That’s part of the design concept of git: Your local repository is independent at the technical level, all actions that don’t explicitly fetch or push data from or to a remote repository are local only. So until they push and you fetch git on your local machine cannot know what commits (much less changes) your colleagues made.
The reason for this is to support distributed work: What you do with git is never blocked by what anyone else does. You can even work completely offline, and share your results later.
A common way to handle simultaneous edits with git is that everyone develops on their own branch, so you don’t get conflicts when pushing or otherwise get in each others’ way. When a feature is complete you merge that branch (or request it to be merged) into a shared branch, usually called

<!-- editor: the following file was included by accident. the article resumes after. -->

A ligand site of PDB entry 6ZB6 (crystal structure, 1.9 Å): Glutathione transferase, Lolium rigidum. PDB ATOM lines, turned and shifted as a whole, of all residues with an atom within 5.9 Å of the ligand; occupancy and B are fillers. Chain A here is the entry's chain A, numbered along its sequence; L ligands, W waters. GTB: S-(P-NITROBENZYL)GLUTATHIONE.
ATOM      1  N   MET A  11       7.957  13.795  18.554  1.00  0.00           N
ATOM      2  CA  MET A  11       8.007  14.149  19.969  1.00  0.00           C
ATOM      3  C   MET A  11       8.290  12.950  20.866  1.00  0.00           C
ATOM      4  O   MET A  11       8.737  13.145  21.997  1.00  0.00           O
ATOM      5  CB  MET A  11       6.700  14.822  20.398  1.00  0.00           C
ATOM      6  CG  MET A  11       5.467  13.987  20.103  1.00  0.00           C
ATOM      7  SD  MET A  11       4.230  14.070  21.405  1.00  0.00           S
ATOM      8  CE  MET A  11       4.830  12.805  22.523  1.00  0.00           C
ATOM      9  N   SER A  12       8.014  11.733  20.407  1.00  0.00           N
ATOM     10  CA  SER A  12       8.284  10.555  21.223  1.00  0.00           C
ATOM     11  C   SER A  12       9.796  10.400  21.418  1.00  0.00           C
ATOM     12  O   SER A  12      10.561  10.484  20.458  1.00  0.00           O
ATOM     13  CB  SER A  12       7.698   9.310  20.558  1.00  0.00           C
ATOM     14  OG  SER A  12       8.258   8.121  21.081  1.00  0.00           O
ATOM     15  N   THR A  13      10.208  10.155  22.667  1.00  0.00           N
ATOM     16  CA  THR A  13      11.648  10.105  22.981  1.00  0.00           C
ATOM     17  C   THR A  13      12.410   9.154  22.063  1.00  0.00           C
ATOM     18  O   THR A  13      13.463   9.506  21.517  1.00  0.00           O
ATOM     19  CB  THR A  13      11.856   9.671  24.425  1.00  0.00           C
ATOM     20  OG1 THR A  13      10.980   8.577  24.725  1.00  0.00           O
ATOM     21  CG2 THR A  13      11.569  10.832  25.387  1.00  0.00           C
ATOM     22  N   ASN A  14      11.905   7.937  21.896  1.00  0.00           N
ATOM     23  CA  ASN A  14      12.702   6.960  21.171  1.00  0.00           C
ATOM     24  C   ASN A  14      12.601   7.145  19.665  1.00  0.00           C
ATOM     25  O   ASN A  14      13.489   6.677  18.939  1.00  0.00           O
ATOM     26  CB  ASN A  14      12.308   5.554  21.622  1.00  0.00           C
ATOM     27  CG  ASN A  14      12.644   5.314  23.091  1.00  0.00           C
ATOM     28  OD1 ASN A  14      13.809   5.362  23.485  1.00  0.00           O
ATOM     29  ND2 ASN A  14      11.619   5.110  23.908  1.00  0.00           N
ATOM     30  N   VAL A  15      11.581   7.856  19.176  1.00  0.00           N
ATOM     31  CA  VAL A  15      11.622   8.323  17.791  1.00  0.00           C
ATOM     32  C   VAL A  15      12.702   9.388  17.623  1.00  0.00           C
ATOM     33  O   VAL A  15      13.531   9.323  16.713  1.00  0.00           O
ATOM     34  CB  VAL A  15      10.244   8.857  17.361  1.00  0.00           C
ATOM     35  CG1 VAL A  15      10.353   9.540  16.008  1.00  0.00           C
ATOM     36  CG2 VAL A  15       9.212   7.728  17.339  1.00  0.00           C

master. Because you’re asking here I assume you’re using Github, so: That’s what pull requests are for. There are many ways to organize this process, see Distributed Git – Distributed Workflows for examples.
A practical hint: If a feature is big and the shared branch(es) move a lot while you’re working on it, it’s usually a good idea to merge the target branch or rebase your work branch on it frequently. That way you can resolve conflicts as you go, instead of having to handle them all when your work is ready to merge.